Next year, the Mounds View school day will start five minutes earlier and end five minutes later. And while students will probably always watch in agony as the clock ticks toward the last bell, pretty much everybody else is excited about the change.
The extra 10 minutes a day mean Mounds View can do away with unpopular half days, which will become regular school release days. Because buses don’t run when there’s no school, the district will save an estimated $125,000 a year.
“Parents have been asking for this for a long time,” said Barbara Mundis, who had two daughters in Mounds View Public Schools.
Mounds View’s six elementary, three middle and two high schools serve some 10,000 students who live in the cities of Arden Hills, Mounds View, New Brighton, North Oaks, Roseville, Shoreview and Vadnais Heights.
Like many districts, Mounds View has long accommodated teacher training, student testing and other periodic schedule-crashers by scheduling a handful of half days during the school year. The practice is frustrating to parents, who had to figure out how to care for kids for the other half of the day. Making matters worse, the schedule was different for the district’s elementary and secondary schools, so a family with a child in each might end up scrambling to figure out how to transport and occupy kids on twice as many days.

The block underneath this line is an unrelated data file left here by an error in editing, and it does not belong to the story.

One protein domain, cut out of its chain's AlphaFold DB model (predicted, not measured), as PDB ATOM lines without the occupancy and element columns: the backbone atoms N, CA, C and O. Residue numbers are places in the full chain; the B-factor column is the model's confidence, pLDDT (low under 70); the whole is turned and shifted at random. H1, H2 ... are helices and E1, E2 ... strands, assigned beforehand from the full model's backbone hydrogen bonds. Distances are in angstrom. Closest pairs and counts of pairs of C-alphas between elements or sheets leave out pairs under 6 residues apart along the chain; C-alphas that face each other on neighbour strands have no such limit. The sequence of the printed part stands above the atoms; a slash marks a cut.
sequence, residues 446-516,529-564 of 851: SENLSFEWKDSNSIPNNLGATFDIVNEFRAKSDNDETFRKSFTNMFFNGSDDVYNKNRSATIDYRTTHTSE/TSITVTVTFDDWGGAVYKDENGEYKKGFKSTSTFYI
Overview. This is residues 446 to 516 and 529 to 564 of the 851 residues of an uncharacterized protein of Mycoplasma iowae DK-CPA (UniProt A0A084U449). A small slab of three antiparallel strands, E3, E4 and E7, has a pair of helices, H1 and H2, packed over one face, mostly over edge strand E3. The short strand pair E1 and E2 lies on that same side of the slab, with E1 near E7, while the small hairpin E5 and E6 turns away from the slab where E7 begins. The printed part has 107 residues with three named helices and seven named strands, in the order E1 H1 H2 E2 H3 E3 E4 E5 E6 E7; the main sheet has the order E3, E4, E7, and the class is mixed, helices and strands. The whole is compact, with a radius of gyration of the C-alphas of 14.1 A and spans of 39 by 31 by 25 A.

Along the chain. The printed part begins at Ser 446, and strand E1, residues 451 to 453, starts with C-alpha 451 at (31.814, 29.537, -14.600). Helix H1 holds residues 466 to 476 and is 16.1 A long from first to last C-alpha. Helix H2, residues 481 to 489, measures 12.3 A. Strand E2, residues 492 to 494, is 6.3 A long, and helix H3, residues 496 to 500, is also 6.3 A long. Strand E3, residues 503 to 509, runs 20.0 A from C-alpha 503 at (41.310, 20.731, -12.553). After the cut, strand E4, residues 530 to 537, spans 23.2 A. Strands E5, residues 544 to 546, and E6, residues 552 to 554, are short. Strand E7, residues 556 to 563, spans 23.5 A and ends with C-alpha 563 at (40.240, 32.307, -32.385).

“They were a logistical nightmare,” said Mundis. “It’s easier to plan for a full day off than a half day.”
Administrators were aware of parents’ irritation, but couldn’t figure out how to fix the problem without running afoul of a state law that says school districts cannot reduce the amount of instructional time from the number of hours school was in session in 1996. A longer school year was out of the question: Minnesota says schools can’t start before Labor Day, and Mounds View long ago abandoned an experiment with keeping kids until the third week in June.
“It was awful,” said John Ward, Mounds View’s director of human resources and operations. “The public wasn’t happy, the kids were angry.”
Curiously, state law does not spell out how many hours school must be in session each year or how those hours are scheduled, just that the number not decrease. This idiosyncrasy means Mounds View schools are in session the equivalent of 168 days a year, while other districts offer a few more or a few less.
On Jan. 12, the Mounds View school board voted to start the new schedule in the 2010-11 academic year. So far, the only feedback board members and administrators report is e-mail from grateful parents.
The move wasn’t prompted by fiscal belt–tightening, but the money the district will save on busing — the equivalent of one and a half teacher salaries — is certainly welcome, Ward added.
Mounds View isn’t the first Minnesota school district to look at reducing busing as a potential budget-healer. Prompted by the high cost of fuel and budget deficits, four rural districts this year switched to a four-day week. MACCRAY, which serves students in the west central communities of Maynard, Clara City and Raymond, added an hour to each remaining day to make up for the shorter week.
Minneapolis Public Schools also recently eliminated half-days for high schoolers and will add 15 minutes to the day at some schools starting next year. The half-days were equally unpopular with Minneapolis parents, said Jackie Turner, MPS’ executive director of student engagement, while the longer school days are an attempt to iron out a scheduling wrinkle that meant longer days for some kids than for others.
Beth Hawkins writes about education and other topics.